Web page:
The study we shared above found that the average American spends one-third of their holiday budget on gifts. So, divide your overall budget by three, and that amount could be a good starting point. Adjust up or down based on other holiday spending priorities and your gift-exchanging customs.  

The next step is to map out potential expenses. Think about who you may exchange gifts with – family, friends, colleagues, neighbors. Make a list of these people and prioritize accordingly. Chances are, you’ll spend more on gifts for some people than others. Allocate accordingly, then you’ll have a limit for each gift, and can begin the shopping process. 

For people with whom you’re close, consider opening the lines of communication to directly address gift costs. Your friends or family members may also be wondering how much to spend or hoping to skip exchanging gifts this year! Sending that quick text may bring a sigh of relief for both of you and minimize your spending or free up room in your budget.  

Bonus tip: It always helps to leave a little extra room in the gift budget in case someone you don’t anticipate gives you a gift, and you’d like to return the favor. 

Identify Non-Gift Purchases 

The next line item to account for are tangible items that are not gifts, like decorations or special holiday clothing. The average American dedicates about 28% of their holiday budget to this category. Take your overall budget and divvy up 28% of it, then adjust up or down.  

Within that figure, you’ll parse it out for specific purchases. You might think, “but I don’t spend hundreds of dollars each year on holiday stuff that isn’t gifts!” but if you buy fresh garland, some gift bags, those adorable festive placemats you saw while browsing… well, it adds up.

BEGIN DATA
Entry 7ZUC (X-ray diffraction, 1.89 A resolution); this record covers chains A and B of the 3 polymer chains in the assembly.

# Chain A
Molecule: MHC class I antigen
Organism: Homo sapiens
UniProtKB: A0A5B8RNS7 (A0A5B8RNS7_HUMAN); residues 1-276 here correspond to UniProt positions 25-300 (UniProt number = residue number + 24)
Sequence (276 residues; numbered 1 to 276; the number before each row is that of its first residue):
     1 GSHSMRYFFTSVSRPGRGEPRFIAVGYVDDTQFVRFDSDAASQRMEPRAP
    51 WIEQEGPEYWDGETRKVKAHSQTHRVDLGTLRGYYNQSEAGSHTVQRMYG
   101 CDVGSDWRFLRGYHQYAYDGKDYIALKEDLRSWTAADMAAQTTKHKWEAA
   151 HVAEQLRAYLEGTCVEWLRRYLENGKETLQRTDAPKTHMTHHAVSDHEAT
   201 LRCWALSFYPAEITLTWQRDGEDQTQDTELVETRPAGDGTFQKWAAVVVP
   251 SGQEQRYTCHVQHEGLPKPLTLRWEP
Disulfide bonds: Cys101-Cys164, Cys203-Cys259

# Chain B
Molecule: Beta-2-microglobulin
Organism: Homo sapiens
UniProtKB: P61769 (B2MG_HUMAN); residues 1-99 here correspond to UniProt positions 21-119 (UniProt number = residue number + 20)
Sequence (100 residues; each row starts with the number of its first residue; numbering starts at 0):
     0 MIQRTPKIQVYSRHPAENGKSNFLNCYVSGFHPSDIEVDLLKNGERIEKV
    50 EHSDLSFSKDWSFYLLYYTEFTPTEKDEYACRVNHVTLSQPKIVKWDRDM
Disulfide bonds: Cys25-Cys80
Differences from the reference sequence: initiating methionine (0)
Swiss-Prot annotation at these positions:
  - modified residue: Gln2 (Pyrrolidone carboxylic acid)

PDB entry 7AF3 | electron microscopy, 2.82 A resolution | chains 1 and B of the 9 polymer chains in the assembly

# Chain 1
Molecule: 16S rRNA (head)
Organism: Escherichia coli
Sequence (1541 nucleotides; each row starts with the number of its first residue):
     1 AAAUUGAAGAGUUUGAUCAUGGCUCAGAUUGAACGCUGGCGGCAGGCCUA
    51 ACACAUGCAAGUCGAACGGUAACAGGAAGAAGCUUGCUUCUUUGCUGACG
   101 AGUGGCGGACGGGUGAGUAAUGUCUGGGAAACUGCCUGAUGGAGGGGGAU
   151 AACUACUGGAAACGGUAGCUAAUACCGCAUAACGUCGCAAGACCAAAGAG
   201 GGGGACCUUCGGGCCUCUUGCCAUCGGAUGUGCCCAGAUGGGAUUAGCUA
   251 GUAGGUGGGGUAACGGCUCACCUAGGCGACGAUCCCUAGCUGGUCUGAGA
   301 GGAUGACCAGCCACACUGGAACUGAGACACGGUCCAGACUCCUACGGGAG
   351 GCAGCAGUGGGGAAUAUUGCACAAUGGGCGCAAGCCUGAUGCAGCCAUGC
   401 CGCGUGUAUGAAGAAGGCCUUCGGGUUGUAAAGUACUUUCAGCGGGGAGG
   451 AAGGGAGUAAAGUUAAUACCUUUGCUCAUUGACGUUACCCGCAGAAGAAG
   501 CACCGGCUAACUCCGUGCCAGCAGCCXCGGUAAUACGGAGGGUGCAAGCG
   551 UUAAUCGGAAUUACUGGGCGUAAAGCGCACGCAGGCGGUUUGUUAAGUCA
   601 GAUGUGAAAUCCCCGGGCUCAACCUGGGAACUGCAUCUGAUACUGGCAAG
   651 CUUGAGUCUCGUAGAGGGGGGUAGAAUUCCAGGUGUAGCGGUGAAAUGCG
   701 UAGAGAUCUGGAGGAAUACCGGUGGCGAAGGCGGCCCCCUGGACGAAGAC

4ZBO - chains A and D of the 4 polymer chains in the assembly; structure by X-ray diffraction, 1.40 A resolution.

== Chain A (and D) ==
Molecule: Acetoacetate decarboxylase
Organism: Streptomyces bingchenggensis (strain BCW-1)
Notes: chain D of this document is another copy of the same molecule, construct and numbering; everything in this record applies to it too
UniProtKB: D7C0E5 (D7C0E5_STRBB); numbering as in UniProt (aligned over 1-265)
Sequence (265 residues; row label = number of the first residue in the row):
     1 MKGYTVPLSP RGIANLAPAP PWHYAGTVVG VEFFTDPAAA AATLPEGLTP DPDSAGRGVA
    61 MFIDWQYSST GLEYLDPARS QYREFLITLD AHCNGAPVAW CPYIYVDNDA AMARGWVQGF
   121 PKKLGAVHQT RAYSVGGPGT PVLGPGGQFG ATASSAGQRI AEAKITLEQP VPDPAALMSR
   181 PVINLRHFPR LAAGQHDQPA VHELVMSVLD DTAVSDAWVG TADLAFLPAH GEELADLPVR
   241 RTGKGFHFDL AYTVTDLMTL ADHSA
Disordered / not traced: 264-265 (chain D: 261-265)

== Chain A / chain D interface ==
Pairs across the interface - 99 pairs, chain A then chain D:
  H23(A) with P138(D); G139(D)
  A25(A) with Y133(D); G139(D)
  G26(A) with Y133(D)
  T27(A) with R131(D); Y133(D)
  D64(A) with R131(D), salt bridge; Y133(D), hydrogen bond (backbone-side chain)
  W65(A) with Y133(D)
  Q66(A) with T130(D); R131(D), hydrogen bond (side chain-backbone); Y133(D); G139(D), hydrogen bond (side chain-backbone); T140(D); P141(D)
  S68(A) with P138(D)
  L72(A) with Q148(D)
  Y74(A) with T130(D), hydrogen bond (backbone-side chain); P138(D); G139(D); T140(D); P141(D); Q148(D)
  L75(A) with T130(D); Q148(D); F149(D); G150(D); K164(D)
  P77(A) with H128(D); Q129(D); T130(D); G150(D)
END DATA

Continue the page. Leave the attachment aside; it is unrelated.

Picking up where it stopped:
Evaluate what you have and what you need to buy. Then, build in line items in your holiday budget: 

  • Décor 
  • Festive home furnishings 
  • Holiday cards 
  • Gift wrapping supplies 
  • Holiday clothing 
  • Holiday cooking supplies
  • DIY and craft supplies

Fun fact: the average planned holiday spending on decorations in the United States was $63 in 2021. It seems like a big jump from prior years, it’s pretty much in line with the rate of inflation in the late 2000s! 

Image of five friends toasting at a holiday meal with imagery of gifts, snowflakes, and yellow geometric glyphs overlaid.

Plan Holiday Experiences

Last on the holiday budget breakdown is experiences. This took the biggest portion of the average budget, coming in at 38.25%. Think about the types of things you enjoy doing as part of your existing traditions or new seasonal things you’d like to enjoy. Then, decide how much to spend in total and then on individual activities. Consider if you’ll be taking part in any of these festive events: 

  • Hosting family or friends for a party or meal 
  • Traveling for the holidays 
  • Holiday light display tours 
  • Concerts or shows 
  • Winter activities like ice skating 
  • Themed photo events  
  • Ticketed parties 

When it comes to hosting or attending a holiday event, make a plan with your family and friends in advance. Settle on who is hosting, then who is bringing various contributions like side dishes, desserts, or beverages. For other holiday themed recreational activities, look up events in your area that you may want to attend early. Once you know the pricing, you can make your plans in accordance with your budget.  


Whether you’re celebrating Christmas, Hanukkah, Kwanzaa, Winter Solstice, Festivus for the rest of us, the New Year (or just the end of this one!), the holiday season is a time to spend with friends and family, celebrate traditions, and reflect on the end of the year. Gift giving traditions, special events, and themed décor can make the time special. Plan ahead and stay on budget so you can enjoy a stress-free holiday season! 

Keep reading on the Milli blog:

Money on the Mind: The Psychology Behind Your Finances
Building an Emergency Fund Beyond 6 Months
8 Money Myths: Busting Financial Misconceptions